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Ohio Township Turns Down Federal Money May 17, 2008

Posted by Michael in News.

A protest, one might suppose, against the stifling regulations and paperwork that usually accompany funding from Washington.

One would be wrong. These Ohioans just didn’t need the money to deal with something as trifling as a snowstorm.

CLEVELAND – The federal government isn’t used to being snubbed when it offers to help local governments. When it offered Chardon Township in Ohio $10,000 in disaster aid for a snowstorm in March, the locals said no thanks.

Township Trustee Chuck Strazinsky told The Plain Dealer for a story published Friday that it was a typical snowstorm unworthy of federal aid. He says the money should be reserved for true emergencies.

Ohio township to feds: We don’t want your money

I remember that storm. It was the most snow that I’ve seen since we moved here. Personally, I’d have taken that $10,000 to keep my driveway clear, but nobody offered me anything. Oh well, Mrs. Michael enjoyed the fresh air and exercise.


1. Barb the Evil Genius - May 17, 2008

It probably was just a normal storm for Chardon – they get the most snow of just about anybody here on the north coast. When we on the far west side get two inches they’re more likely to get a foot and a half. Good for them for not sucking at the government teat.

2. MCPO Airdale - May 17, 2008

I used to be embarrassed watching Missus Master Chief shovel the snow. Then we moved into a condo where snow removal is part of the deal. . . she still does the shoveling before they show up.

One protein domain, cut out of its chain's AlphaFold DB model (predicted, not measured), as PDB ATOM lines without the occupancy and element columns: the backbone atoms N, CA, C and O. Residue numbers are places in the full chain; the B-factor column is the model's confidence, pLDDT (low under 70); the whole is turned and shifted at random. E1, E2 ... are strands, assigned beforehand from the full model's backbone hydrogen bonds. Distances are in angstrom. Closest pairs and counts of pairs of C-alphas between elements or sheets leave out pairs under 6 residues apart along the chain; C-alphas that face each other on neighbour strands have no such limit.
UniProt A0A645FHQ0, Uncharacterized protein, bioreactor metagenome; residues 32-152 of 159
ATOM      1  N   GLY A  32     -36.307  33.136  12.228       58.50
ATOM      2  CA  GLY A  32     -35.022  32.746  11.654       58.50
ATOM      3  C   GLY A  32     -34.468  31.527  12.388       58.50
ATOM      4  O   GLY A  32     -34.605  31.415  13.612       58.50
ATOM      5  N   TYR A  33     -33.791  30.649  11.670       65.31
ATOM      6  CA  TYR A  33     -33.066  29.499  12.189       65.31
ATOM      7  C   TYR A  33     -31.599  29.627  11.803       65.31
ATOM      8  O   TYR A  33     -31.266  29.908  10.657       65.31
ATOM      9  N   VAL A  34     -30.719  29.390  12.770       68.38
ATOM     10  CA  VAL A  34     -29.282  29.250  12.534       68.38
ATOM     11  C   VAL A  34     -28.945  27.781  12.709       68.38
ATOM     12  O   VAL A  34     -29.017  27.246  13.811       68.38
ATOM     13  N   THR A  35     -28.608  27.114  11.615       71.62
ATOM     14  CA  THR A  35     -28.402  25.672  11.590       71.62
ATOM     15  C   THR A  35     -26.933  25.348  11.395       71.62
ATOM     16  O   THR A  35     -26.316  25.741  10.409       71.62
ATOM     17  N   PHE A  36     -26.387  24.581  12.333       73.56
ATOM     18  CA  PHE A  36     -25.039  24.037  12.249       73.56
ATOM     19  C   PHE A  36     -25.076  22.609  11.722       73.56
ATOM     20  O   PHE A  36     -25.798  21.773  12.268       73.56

3. Michael - May 17, 2008


I salute you, sir, for suppressing your male instincts and allowing Missus Master Chief her moment of glory. Next time, drink a beer while you peer through a window and watch her out there busting her ass in the freezing cold. Then venture outdoors briefly to point out some ice patches she failed to scrape clean.

It’s fun!

4. Sobek - May 17, 2008

In Arabic newspapers, they have to transliterate English names (obviously). For the president, they use the letters bab-waw-shiin, which basically means it’s pronounced “boosh.” For some reason that totally cracks me up.

5. kishnevi - May 17, 2008

MCPO–if the condo people at your place are like the condo people at my place, then the snow would be there until the spring melts. The condo people would arrive in July, and cuss at the people who hassled them so much over a job that didn’t need doing.

Fortunately, I live in Florida, so my condo people don’t need to do snow removal. OTOH, hurricane season starts two weeks from tomorrow.

6. Lipstick - May 17, 2008

I salute you, sir, for suppressing your male instincts and allowing Missus Master Chief her moment of glory.

From the guy who lets his wife shovel the driveway and sand and varnish the garage doors.

Mom always told me, “Don’t start doing the outside work, it’s a dangerous precedent. Learn from my mistake.”

7. daveintexas - May 18, 2008

wtf is a snow shovel?

8. Retired Geezer - May 18, 2008

It’s like the thing in the Ice Machine… only bigger.

9. MCPO Airdale - May 18, 2008

DIT – It’s what *you* use to remove hail from the driveway.

10. lauraw - May 18, 2008

It’s that thing you throw at the plow the third time it puts a wall of hard packed ice down at the end of your driveway.

11. daveintexas - May 18, 2008

I have no idea what you people are talking about. This is some kinda shovel, for, snow?


12. Vmaximus - May 18, 2008

I lived in New Hampshire for a year, by the end of the “season” the banks from the snow plows were 30′ high. One time I was going up the hill, when I see a car pinballing from bank to bank down the hill at me. I didn’t know what to do, till I saw a driveway that was open and paid them a visit. I am all for staying away from snow

13. kishnevi - May 18, 2008